‘The definition of family is evolving’: collective housing creates community

VANCOUVER — In a city known for soaring real estate prices and low vacancies, some people in Vancouver are finding innovative ways of blending their housing and social needs.

One option is called collective housing, where several people live together not only to share a space, but to create a community where resources and work are shared as well.

Jen Muranetz moved into her first collective home about four years ago, drawn by the idea of housemates who have a greater purpose than splitting the cost of living. Now she and four other adults share a cozy home in east Vancouver, and she says their situation mirrors that of a family.

“I’ve lived with roommates and it’s been nice, but you only connect with each other to a certain extent,” she said. “You’re on your own paths, doing your own thing. But here we’ve come together because we believe in a shared vision, essentially.”

Muranetz is part of the Collective Housing Society, a resource and advocacy group for collective homes around Vancouver. The network includes about 20 homes in various neighbourhoods, and includes everyone from students to working professionals, families to seniors.

Being part of a collective requires more commitment and communication than living with roommates, said Anika Vervecken, who lives with her four-year-old son and three other adults in Vancouver’s Strathcona neighbourhood.

One member of the collective is a deaf man with a developmental disability. Another is a woman who’s staying in Vancouver for just a few months as she travels around the world.

Together, they make and eat meals, socialize and tackle household chores. If one person is having a busy week, someone else will pick up the slack, getting groceries or helping out a bit more with cooking and cleaning.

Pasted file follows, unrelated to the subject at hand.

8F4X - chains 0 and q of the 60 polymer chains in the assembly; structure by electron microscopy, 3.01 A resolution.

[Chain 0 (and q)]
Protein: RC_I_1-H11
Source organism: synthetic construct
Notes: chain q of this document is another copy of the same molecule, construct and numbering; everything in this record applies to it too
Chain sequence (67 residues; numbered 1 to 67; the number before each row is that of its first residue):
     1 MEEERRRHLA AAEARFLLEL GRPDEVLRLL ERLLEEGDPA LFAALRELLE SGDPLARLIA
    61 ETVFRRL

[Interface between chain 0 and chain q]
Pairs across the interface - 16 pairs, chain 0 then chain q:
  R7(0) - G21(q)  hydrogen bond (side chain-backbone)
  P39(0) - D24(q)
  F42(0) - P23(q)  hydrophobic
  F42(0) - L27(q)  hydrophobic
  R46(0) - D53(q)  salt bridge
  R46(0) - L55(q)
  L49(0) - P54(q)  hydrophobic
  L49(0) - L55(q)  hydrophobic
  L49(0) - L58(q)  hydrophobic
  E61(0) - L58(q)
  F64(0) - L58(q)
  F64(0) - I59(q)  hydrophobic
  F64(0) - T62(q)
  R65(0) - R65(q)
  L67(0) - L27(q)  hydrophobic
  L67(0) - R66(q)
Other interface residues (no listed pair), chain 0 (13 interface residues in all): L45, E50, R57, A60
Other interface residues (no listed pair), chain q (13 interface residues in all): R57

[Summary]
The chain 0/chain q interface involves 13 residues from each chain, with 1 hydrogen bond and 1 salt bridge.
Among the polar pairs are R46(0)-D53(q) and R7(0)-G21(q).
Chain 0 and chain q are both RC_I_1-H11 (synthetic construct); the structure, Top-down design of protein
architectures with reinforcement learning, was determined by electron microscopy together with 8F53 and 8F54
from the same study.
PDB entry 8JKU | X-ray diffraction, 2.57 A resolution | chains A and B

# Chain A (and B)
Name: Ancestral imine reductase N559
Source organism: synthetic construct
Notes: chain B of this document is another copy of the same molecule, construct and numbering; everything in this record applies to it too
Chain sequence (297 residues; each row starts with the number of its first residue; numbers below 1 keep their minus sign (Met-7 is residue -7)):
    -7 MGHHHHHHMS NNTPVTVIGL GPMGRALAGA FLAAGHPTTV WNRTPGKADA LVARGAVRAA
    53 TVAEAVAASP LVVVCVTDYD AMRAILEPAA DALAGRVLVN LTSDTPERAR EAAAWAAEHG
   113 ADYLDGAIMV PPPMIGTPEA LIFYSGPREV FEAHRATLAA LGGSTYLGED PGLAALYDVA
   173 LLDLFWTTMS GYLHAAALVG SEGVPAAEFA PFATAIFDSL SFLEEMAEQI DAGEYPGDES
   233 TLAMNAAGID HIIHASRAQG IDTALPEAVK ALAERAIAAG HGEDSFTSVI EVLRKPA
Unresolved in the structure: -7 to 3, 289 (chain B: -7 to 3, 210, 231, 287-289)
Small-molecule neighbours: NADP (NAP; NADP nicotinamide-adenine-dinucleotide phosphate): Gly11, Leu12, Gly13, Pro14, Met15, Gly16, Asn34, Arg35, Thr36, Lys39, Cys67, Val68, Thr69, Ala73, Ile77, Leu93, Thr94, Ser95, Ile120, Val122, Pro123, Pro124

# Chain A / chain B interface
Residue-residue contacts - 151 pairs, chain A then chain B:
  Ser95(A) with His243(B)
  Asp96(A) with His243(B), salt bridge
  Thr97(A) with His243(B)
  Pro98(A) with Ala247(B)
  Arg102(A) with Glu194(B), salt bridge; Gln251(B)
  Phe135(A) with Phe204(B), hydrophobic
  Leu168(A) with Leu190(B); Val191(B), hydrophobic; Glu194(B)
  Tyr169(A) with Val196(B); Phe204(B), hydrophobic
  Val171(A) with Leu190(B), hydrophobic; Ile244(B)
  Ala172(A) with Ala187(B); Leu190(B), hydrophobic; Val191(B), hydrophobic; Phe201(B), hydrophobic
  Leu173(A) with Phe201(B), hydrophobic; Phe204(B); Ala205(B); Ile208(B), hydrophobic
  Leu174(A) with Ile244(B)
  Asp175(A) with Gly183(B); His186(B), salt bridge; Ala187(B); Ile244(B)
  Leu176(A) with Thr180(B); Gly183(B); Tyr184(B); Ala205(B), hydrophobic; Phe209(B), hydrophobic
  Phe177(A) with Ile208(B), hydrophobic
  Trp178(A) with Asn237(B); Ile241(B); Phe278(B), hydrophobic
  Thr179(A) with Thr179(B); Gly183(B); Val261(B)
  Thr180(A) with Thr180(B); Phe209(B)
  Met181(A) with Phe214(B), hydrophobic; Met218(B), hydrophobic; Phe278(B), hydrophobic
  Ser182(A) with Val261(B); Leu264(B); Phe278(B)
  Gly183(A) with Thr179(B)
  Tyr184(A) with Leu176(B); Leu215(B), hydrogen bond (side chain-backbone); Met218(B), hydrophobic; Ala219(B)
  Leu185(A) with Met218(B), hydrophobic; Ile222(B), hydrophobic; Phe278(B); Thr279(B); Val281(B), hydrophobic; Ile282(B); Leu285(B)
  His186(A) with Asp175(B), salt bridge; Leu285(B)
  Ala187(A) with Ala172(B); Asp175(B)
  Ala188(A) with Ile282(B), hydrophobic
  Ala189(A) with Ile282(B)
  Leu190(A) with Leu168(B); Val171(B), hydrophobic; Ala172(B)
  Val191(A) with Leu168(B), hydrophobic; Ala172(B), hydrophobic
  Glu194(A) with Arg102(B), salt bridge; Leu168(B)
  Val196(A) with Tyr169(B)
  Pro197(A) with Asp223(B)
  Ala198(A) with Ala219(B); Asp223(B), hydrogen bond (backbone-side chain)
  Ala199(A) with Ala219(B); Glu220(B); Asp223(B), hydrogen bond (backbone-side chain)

Vervecken said when her energetic son asks her the same question for the hundredth time, there’s always a housemate who’s happy to make paper airplanes with him and give her a short break.

“There’s no expectation to give up anything in your life to be part of this collective. It’s more about us working together to make it fit,” she said, noting that living together exposes each person to a variety of experiences that they may not have otherwise.

Everyone has their own reasons for joining, said Erik Case, one of Vervecken’s housemates.

“Some are doing it because it’s Vancouver and it’s expensive here. Some are doing it because they’re shameless hippies,” he said.

Vancouver isn’t alone in having a housing collective community, said Muranetz, adding that Victoria, Montreal and San Francisco all have established networks.

A zoning bylaw in Vancouver that prohibits more than five unrelated adults from living together in a single dwelling creates issues for larger collectives, Muranetz said.

As a result, some collective homes, particularly old mansions in the city’s upscale Shaughnessy neighbourhood, are living outside of the law.

“If you have a house with, say, eight bedrooms, and the rent for that house is $5,000, $6,000, of course they’re going to rent out eight bedrooms, not just five,” Muranetz said.

“The reality is that the definition of family is evolving, especially in a housing crisis in Vancouver.”

The Collective Housing Society is working with city staff to find a way to change the rules so they protect safety and simultaneously allow for more flexible living, she added.

A city spokesman said staff are reviewing the bylaw and will report to council when they have more information.

Collective living isn’t about trying to pack as many people into a house as possible, Muranetz said, but using space effectively to create a community.

“We’re not trying to encourage people to start up rooming houses. We’re just trying to be like, well, if these houses already have a lot of bedrooms and there’s people who need them, let’s use them.”

Gemma Karstens-Smith, The Canadian Press

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